Any chaos is partly of Erdogan’s making, according to Ertugrul Gunay, a former member of Ataturk’s Republican People’s Party who then joined Erdogan to serve for five years as minister for culture and tourism. Gunay said Erdogan’s early effort to fit into Turkey’s secular political system and lodge Turkey in the EU was genuine, but that he has now driven himself and the nation into a dead end.
“Erdogan is a pragmatist and an opportunist,’’ rather than an Islamist ideologue, said Gunay. “He is defending himself. The problem is that we cannot make progress on any given path just based on one man protecting himself.’’
It’s not all Erdogan’s fault, said Gunay, because the West changed too. After Erdogan enacted reforms necessary for EU membership negotiations to start in 2005, France, Germany and other governments promptly froze the process, aware of rising anti-immigrant and anti-Muslim feeling in their own countries. The big change, however, came with the 2011 Arab Spring.
Rejected by the West, Erdogan saw an opportunity for himself, then prime minister of the region’s most successful economy and democracy, to become “the leader of the new leaders’’ he hoped would emerge in former Ottoman territories from Egypt to Syria, said Gunay. Many of these new governments shared his own roots in the Islamist Muslim Brotherhood and its offshoots.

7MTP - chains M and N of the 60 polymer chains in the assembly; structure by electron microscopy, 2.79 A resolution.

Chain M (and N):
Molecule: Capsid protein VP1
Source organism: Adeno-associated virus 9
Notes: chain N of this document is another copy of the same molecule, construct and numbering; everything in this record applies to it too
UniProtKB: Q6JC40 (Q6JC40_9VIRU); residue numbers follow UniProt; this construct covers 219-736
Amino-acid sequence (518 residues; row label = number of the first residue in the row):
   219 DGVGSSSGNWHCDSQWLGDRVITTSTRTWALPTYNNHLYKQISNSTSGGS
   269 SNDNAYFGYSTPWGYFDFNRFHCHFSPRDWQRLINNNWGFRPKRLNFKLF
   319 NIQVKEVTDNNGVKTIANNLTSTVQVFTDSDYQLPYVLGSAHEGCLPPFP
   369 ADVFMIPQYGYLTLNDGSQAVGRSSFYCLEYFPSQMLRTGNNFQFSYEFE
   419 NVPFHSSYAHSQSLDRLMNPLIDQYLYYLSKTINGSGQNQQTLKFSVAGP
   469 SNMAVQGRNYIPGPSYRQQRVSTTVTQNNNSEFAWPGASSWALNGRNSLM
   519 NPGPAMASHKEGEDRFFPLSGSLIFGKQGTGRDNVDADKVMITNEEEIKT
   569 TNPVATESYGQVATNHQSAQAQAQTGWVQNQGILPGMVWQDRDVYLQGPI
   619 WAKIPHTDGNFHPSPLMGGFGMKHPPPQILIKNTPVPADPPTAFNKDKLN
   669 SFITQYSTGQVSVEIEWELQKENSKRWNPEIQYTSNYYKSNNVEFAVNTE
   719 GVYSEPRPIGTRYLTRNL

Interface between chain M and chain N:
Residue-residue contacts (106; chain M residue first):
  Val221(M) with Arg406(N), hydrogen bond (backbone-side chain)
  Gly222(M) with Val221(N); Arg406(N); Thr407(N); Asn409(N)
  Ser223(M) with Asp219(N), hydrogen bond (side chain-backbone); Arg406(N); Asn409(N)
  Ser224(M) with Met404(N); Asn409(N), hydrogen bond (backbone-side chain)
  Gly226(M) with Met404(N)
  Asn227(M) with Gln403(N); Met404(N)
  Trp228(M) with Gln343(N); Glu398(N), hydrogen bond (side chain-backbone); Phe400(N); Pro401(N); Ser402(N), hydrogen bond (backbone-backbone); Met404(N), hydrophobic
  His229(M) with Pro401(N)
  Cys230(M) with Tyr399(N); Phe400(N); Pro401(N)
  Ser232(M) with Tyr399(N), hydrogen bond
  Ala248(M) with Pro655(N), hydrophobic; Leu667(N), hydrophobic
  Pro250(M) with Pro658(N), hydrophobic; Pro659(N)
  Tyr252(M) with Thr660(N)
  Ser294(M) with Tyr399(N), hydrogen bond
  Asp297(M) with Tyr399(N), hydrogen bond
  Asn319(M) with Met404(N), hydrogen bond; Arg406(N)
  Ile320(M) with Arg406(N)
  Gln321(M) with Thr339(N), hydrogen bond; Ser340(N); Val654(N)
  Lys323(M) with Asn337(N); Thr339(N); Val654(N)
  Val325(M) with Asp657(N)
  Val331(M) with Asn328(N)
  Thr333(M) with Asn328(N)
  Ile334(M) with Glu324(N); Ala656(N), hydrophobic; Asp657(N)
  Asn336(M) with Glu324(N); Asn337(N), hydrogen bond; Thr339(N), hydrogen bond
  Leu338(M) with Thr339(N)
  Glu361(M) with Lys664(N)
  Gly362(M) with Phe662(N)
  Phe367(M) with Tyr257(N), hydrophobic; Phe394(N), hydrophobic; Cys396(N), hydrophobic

Increasingly frustrated in Syria, where he again backed Sunni Islamists, Erdogan was shaken a year later by what began as environmental protests in Istanbul’s Gezi Park, seeing them as an extension of the Arab Spring movement, only this time aimed at him, said Gunay. Erdogan cracked down hard.
Protests had erupted in Egypt at the same time, ending in a military coup that toppled President Mohamed Mursi, the Muslim Brotherhood candidate backed by Turkey. In response, Erdogan organized huge rallies at home to demonstrate his ability to bring people into the streets, should the military try the same in Turkey — as it did last year.
Now estranged from Erdogan, Gunay sees his latest actions and new constitution as threats to Turkey’s democracy. He likened his former boss to Enver Pasha, one of the triumvirate of military officers who seized power in Istanbul in 1913. Enver’s unrealistic ambitions to restore the empire to greatness led him to side with Germany in World War I, instead accelerating its collapse.
“So many compare him now to Ataturk, some to please him and some to criticize him,” he said. “But Erdogan is no Ataturk.’’